Which of course is what the kids were waiting for! (Some of them had such a hard time waiting they started decorating before their roofs were quite attached; it was only a little sad, because everything that fell apart was repairable.) We had a tremendous array of candy available, which was good because they expected to taste more-than-representative portions of each type. Decorating techniques varied: the 9-year-olds were guided largely by aesthetic concerns, whereas 7-year-olds and younger were more concerned with attaching the maximum volume of the types of candy they wanted to eat later. Never mind; all five houses came out beautifully.

five finished gingerbread houses lined up on the table

finished!

That was all a week before Christmas. I was talking a couple days ago with friends whose kids were having trouble letting go of the season—they're fellow 12-day-celebrators, but still hadn't taken down their tree two days past Epiphany. I told them my secret for helping the boys accept the end of Christmas: I didn't let them eat their gingerbread houses until the season was officially over! So there was something to look forward to on January 6th.

Harvey breaking the roof off his gingerbread house

finally!

Harvey and Zion's houses aren't entirely gone yet, but what remains can fit in a tupperware container in the bread drawer. Lijah's is still standing; that's because, as he describes it, "I don't like gingerbread, just candy." I estimate another three days till all the decorations have been stripped off, then maybe we can put the remains out for the squirrels.

If you want to make your own houses, here's our recipe as I have it:

In a large bowl whisk together:

7 cups all-purpose white flour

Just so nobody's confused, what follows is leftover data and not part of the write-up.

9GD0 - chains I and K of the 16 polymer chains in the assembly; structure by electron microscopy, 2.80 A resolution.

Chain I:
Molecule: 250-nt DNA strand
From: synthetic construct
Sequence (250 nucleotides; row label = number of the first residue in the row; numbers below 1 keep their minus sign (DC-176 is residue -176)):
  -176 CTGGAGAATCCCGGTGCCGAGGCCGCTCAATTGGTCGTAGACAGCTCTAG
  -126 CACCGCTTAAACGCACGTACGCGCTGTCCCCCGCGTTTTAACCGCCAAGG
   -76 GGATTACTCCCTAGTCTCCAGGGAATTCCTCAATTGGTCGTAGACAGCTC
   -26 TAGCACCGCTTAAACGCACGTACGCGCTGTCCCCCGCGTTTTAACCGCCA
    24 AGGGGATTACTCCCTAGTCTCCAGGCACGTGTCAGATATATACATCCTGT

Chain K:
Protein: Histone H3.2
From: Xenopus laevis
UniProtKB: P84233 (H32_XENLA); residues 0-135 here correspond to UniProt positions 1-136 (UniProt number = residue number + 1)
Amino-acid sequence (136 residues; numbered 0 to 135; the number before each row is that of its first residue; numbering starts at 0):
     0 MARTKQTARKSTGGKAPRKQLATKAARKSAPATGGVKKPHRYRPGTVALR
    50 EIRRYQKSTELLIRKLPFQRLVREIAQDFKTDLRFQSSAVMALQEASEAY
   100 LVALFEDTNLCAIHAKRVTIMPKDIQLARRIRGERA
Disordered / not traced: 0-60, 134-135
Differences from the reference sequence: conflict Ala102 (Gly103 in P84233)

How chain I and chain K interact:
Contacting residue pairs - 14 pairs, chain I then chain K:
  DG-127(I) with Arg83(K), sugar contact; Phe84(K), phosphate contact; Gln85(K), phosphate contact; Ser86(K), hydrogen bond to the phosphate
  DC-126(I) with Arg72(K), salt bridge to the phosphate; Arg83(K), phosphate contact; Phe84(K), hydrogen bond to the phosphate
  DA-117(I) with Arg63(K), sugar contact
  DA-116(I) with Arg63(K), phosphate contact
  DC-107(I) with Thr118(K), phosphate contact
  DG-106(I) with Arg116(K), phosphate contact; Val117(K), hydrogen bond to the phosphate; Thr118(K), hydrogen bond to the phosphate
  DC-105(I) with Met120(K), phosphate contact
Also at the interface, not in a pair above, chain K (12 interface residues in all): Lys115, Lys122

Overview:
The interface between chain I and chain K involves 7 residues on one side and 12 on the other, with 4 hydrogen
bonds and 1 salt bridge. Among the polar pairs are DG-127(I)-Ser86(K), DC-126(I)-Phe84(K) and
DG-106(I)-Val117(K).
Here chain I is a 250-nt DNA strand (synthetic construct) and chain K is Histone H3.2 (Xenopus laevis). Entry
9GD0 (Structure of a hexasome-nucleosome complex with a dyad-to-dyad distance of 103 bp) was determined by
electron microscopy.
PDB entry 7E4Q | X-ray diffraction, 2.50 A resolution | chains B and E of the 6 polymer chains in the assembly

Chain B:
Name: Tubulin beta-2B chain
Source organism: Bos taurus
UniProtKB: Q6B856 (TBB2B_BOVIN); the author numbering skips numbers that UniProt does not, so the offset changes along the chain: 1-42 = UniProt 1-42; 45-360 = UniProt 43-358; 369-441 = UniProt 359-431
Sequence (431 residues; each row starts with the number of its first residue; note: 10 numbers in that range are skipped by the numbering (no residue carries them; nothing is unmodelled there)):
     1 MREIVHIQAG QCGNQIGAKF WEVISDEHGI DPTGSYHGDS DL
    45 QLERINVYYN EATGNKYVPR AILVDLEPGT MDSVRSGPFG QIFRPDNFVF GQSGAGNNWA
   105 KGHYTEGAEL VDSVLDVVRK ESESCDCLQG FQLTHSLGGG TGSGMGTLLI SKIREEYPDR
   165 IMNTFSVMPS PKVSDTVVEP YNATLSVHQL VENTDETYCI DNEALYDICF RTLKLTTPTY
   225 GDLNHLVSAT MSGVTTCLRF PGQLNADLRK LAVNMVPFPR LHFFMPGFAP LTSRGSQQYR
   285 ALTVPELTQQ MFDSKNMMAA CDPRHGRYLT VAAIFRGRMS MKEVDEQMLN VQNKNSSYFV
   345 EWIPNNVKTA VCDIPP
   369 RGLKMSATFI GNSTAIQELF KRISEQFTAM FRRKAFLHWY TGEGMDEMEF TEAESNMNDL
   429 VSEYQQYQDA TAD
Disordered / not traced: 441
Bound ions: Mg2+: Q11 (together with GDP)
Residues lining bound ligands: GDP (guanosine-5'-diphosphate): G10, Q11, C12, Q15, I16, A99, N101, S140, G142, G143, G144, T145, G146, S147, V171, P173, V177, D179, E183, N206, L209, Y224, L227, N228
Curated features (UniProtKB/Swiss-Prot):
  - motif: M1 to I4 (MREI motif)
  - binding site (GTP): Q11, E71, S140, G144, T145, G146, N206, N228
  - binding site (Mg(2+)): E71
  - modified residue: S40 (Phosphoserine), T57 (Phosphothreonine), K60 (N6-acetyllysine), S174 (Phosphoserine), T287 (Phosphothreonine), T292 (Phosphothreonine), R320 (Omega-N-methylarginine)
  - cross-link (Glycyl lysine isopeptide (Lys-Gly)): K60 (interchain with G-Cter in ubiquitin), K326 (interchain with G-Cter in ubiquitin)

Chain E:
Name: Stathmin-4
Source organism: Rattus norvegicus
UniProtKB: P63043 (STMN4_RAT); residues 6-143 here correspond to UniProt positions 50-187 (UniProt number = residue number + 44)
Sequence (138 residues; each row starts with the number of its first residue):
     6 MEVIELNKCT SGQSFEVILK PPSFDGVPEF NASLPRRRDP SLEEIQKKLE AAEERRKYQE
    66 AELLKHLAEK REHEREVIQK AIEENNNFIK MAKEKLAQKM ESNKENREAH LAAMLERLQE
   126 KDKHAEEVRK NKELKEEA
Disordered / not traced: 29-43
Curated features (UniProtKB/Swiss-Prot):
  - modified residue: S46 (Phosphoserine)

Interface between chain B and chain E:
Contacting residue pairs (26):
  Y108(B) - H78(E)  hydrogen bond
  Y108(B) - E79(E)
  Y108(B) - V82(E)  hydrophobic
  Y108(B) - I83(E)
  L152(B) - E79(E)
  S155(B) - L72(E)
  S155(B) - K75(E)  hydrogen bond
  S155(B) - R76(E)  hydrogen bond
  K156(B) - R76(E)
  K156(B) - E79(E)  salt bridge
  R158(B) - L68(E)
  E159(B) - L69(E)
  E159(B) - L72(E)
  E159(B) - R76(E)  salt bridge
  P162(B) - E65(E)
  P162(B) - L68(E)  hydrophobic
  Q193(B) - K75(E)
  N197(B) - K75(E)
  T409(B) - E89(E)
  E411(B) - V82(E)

1 1/2 teaspoon baking soda
1 teaspoon salt
2 tablespoons powdered ginger
1 teaspoon cinnamon

In the stand mixer, cream:

1 cup (two sticks) butter
1 cup sugar

Add and mix until well-blended:

1 cup molasses
2 teaspoons vanilla

Add the dry ingredients to the wet about two cups at a time, mixing until combined each time. If necessary, add:

up to 1/4 cup cold water

Form the dough into three or four balls, wrap each one in plastic wrap, and store in the fridge until you’re ready to make your houses.

At that point, preheat the oven to 325° F and grease a cookie sheet or two. Roll one ball at a time on a oured surface to a thickness of about 1/4 inch. Cut out your house pieces and bake them on cookie sheets for 15-18 minutes, depending on the size of the pieces Let the pieces cool completely before assembling the houses.

For the mortar—er, frosting—combine in the stand mixer:

1 package powdered sugar
3 egg whites
1/2 teaspoon cream of tarter

Whip vigorously with the whisk attachment, adding more powdered sugar or water as necessary to achieve a thick, glue-like consistency.

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Christmas and New Years report

The recent holiday season was not our finest. All of us were sick off and on, with varying degrees of seriousness; for my part, I was pretty much knocked out with illness two separate times over the ten day span. And leading up to Christmas I did a bad job focusing on what Leah wanted, so my presents for her were not what she was hoping for. The boys had plenty to unwrap. Harvey made some sweet gifts for his brothers, including the stuffed blue triangle with eyes and a smiley face that Lijah desperately wanted (plus a house for it to live in!). I made Zion his bow and arrow. And there were lots of legos. We opened some here at home, then headed for my parents' house for the rest, and for the assembly phase.